U.N. chief shocked by shrinking lake -- [AP/MSNBC]
NUKUS, Uzbekistan - U.N. Secretary-General Ban Ki-moon on Sunday called the drying up of the Aral Sea one of the planet's most shocking disasters and urged Central Asian leaders to step up efforts to solve the problem.
Once the world's fourth-largest lake, the sea has shrunk by 90 percent since the rivers that feed it were largely diverted in a Soviet project to boost cotton production in the arid region. (Via Registan)
The Green Hornet -- [Greyhawk]
An F/A-18 Super Hornet from Air Test and Evaluation Squadron 23 with green markings and the U.S. Department of the Navy Energy Security logo is in the hangar at Andrews Air Force Base. VX-23 will be testing the full envelope of the Super Hornet with a drop in replacement biofuel made from the camelina plant in an effort to certify alternative fuels for naval aviation use.
Natural Security News -- [CNAS/Natural Security blog]
Army secretary does about-face on DADT moratorium -- [Stars and Stripes]
On Wednesday, McHugh said, "What [Defense Secretary Robert Gates] has placed a moratorium on is going forward on discharges," he said. "It is not so stated, but I think a reasonable assumption."
On Thursday, McHugh issued a statement saying there was no such moratorium...
McHugh also backtracked from his comments the day before about not discharging soldiers who told him in confidence that they were gay, saying he should have done a better job explaining to soldiers who approached him that their conversations were not confidential and could result in their separation.
McHugh said he doesn't recall whom he spoke with.
"Because of the informal and random manner in which these engagements occurred, I am unable to identify these soldiers and I am not in a position to formally pursue the matter," he said in the statement.
Defense officials said McHugh issued the statement on his own initiative.
David Petraeus for President: Run General, run -- [The Telegraph (UK)]
Americans have never been so disgusted with their politicians. More than three-quarters of Americans disapprove of Congress. President Barack Obama's favourability ratings have slumped to below 50 per cent and he is no longer trusted or believed by many who voted for him.
Republicans are faring little better and the growth of the Tea Party movement reflects the widespread disgust with Washington and the political class. Incumbents across the board are vulnerable in November's mid-term elections...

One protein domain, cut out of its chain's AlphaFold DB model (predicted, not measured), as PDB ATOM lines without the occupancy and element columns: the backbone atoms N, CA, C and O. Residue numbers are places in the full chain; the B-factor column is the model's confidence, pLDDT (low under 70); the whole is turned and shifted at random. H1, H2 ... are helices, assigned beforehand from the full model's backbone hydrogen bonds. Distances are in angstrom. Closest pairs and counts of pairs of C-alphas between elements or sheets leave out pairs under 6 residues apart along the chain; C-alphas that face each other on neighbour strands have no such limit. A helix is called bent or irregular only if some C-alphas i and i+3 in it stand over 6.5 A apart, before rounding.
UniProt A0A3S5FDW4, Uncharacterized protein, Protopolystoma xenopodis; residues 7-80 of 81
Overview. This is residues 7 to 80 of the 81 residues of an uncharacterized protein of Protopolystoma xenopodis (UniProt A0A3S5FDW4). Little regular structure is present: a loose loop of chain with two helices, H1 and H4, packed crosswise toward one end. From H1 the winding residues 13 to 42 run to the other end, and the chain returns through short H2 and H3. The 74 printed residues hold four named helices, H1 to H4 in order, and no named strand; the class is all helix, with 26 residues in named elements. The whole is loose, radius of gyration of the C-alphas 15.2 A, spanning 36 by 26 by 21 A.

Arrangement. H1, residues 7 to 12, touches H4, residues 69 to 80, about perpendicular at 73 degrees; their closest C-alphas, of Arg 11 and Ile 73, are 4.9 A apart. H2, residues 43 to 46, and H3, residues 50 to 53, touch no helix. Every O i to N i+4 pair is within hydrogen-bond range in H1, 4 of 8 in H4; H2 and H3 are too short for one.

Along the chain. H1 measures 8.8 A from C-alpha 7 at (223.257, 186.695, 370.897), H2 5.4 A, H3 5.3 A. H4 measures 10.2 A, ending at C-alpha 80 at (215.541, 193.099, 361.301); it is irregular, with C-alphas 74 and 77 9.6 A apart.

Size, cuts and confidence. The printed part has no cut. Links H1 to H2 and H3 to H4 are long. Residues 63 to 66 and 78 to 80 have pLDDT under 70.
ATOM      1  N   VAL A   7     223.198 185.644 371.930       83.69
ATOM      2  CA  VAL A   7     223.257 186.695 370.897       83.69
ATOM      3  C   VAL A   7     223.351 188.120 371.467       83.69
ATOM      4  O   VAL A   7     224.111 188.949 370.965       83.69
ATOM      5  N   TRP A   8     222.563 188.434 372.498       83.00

In this toxic climate, perhaps the only public institution that has increased in prestige in recent years is the American military. Its officers are looked upon, as General George Patton once noted, as "the modern representatives of the demi-gods and heroes of antiquity".
Where better to look for Obama's successor, therefore, than in the uniformed ranks? Not since 1952, when a certain Dwight Eisenhower, Supreme Commander of Allied Forces in Europe during the Second World War, was elected President, have the chances of a military man winning the White House been more propitious...
The Best Defense interview: Petraeus on not running for president, pirates, President Obama & 'The Blind Side' -- [Tom Ricks]
I noticed the other day that Gen. David Petraeus has been speaking all over the place and I figured if the Provo, Utah, newspaper could get an interview, so might I. So I did. This is what he had to say. His responses are given here in full and unedited.
If I were writing this as a news story, I'd probably hype the "review of concept" meeting he mentions on Afghanistan. But it isn't.
Best Defense: What do you think Americans aren't noticing about your Area of Responsibility right now that you think they should?
SFC Paul Ray Smith -- [Mrs greyhawk]
April 4, is the anniversary of the death of SFC Paul Ray Smith, the first recipient of the Medal of Honor KIA in Iraq in 2003.
"...The consequences were dire. If Smith's troops broke, the Iraqi troops would be able to move potentially unimpeded from the courtyard gate all the way to a nearby command center, flanking a mortar unit, and overrunning a station that held both the wounded and several embedded journalists..."
This week in the (mainstream media) History of the Iraq War -- [Greyhawk]
As the Mrs reminded us, April 4th marked the 5th anniversary of the day SFC Paul Ray Smith earned the Medal of Honor during the battle for what was then known as Saddam Hussein International Airport... That story didn't make the news that day. That's hardly a condemnation of reporters; obviously much time would pass before events of that nature (in the midst of a war) could be sorted out and accurately reported.
So what did make news from Iraq on 4 April, 2003? Here's Robert Fisk's report from that same airport...
Sacrifice and salvation -- [Greyhawk]
Easter Sunday, 1972: "...the U.S. was withdrawing its forces from Vietnam, my ship was off the southern tip of South Vietnam, replenishing some small boys, and headed to Thailand for liberty. But on March 30, 1972, we were ordered to make best speed for the gunline off the DMZ because the North Vietnamese, with tanks and regular army troops were rolling across the DMZ..."
2004: On April 4th, 2004, al'Sadr's Mahdi forces blocked roadways and bridges with burning tires, vehicles and trash... A battle raged across Sadr City. Insurgents assaulted American troops while looters and mobs formed and stormed through the streets. Word spread quickly across the American FOBs that there was trouble...
Casey Sheehan's Sergeant asked for volunteers. Sheehan had just returned from Mass...
A History Lesson -- [Greyhawk]